It’s easy to overcomplicate your product concept, marketing and future direction. When you’re super passionate about the problem your product solves, and you’re spending all of your time building your business, you forget about the perspective of the unknowing customer. Here, I’ll take you through how I made that mistake with my own business and what you can do to make sure you don’t fall into the same trap.
Meet your customer at their level
To help you understand this, let’s take an example.
The ability to play safely in cyberspace is something that every parent struggles with; we’re wary about where they are in the physical and digital world, and now that the online space is their new playground, there is growing concern from parents about how to maintain safe spaces for their children.
My team was getting ready to launch an AI product in Australia, on behalf of one of our international clients. The AI product helps parents protect their kids from online predators and cyber-bullying.
Overall, it is a well-designed product: ticking all the boxes when it comes to maintaining kids’ privacy and helping parents have better oversight of their child’s safety.
But the big box left unchecked was that most parents who want to download this app are not digitally minded. When we’re marketing the product, focusing on jargon such as GDPR, NLP Machine learning etc. just weren’t cutting through the noise. These technical terms made sense to our team, who have been working with the product every day for the past 12 months, but they are off-putting and create complications for tech-shy parents.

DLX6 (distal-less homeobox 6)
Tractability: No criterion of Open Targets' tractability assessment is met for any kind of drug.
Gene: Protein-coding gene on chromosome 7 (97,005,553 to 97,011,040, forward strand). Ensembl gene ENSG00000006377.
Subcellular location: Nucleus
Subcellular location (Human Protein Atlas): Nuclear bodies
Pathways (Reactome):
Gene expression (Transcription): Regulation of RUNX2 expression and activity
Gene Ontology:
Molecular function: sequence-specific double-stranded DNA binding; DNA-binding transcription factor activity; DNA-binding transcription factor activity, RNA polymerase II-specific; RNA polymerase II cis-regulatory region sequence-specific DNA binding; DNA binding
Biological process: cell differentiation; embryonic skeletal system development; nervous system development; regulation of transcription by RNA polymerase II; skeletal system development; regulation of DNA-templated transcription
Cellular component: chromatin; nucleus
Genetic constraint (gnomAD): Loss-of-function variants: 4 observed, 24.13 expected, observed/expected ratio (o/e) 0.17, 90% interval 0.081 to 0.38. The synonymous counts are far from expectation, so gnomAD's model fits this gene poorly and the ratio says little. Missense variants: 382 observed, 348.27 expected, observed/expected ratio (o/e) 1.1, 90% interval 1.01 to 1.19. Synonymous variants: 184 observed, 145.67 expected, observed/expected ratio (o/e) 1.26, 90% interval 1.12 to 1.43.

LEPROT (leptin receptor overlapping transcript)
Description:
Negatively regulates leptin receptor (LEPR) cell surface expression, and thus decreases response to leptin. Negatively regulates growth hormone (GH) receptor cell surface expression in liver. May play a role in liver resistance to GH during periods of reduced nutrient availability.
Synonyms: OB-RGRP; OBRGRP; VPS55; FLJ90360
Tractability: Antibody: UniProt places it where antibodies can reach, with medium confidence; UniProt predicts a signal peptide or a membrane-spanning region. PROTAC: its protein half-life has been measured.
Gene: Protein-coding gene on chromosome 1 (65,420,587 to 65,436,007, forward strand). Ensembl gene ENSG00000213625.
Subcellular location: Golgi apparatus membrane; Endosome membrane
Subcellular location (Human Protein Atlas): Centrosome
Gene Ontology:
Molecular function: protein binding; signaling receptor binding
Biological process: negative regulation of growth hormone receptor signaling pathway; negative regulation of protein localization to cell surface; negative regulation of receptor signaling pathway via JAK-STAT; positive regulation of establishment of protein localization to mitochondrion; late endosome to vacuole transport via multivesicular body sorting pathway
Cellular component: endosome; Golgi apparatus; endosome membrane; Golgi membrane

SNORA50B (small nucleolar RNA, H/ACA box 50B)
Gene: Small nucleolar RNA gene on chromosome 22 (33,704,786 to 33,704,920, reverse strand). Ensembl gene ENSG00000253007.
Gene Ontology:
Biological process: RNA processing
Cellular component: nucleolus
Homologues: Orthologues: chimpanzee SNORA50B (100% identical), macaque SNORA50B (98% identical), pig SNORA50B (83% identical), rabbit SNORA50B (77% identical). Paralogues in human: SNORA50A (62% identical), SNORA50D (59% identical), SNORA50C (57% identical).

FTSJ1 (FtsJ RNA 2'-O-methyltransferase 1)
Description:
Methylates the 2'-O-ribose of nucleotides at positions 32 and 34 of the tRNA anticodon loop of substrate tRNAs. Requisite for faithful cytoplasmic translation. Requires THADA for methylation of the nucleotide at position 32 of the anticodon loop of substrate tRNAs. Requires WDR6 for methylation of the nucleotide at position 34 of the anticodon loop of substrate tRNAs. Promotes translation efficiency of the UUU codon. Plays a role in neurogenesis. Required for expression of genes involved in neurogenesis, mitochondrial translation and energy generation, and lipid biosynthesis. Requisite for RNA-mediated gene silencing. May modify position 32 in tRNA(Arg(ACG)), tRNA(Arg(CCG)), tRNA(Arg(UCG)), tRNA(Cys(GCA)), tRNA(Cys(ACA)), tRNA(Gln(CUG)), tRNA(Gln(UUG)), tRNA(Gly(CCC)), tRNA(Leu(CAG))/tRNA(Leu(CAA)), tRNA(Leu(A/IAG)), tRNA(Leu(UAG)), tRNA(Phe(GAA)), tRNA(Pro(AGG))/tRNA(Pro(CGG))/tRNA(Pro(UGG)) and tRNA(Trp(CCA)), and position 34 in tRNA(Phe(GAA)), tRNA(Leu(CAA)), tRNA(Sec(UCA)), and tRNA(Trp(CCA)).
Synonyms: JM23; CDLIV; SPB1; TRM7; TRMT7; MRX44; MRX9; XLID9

We had to bring our language to a place that met parents at their knowledge base. This meant speaking to them on a level that helped them understand the concept, gave them confidence that the product would keep their children safe, and that the whole families’ data is protected at the highest level possible.
Would your Grandma understand your product?
When you’re conceptualising your product to pitch or market ask yourself, “would my Grandma understand my product?”. If the answer is no, you’re not alone – this is where so many businesses miss the mark. To help you take it back to a more straightforward, Grandma-friendly proposition follow these steps:
• Know your ideal client and the problem they need to solve.
• Get to know how your ideal client communicates, where they live, and the type of conversations they’re having online.
• Get to know them, then start designing your message.
• Remember that the only passion you and your client are sharing is the problem – not how you got to the solution, no matter how proud you are of it.
• Remember the problem when you’re communicating the solution – engage with both aspects rather than just focusing on your product.
• Make sure your message is clear across all platforms – be consistent and don’t overcomplicate with jargon.
• Follow and tweak based on feedback from your consumers. Data is your best friend to assess a message and its clarity.
Be proud, but don’t let it cloud your judgement.
It’s natural to be proud of your solution or product – especially if it took you years to perfect. But that doesn’t mean you have an excuse to veer off into complicated language or waffle on about why you think it’s so great. Reduce it down to…
one person, one problem, one solution.
Find the language that is powerful enough to get your target customer onboard yet simple enough that your Grandma would get it.
Let me know if this process has worked for you. Or, if you’re looking to develop your knowledge further, book in a FREE 45-minute session with me, where we’ll be able to chat through your blockers.
Photo credit to: Tiago Muraro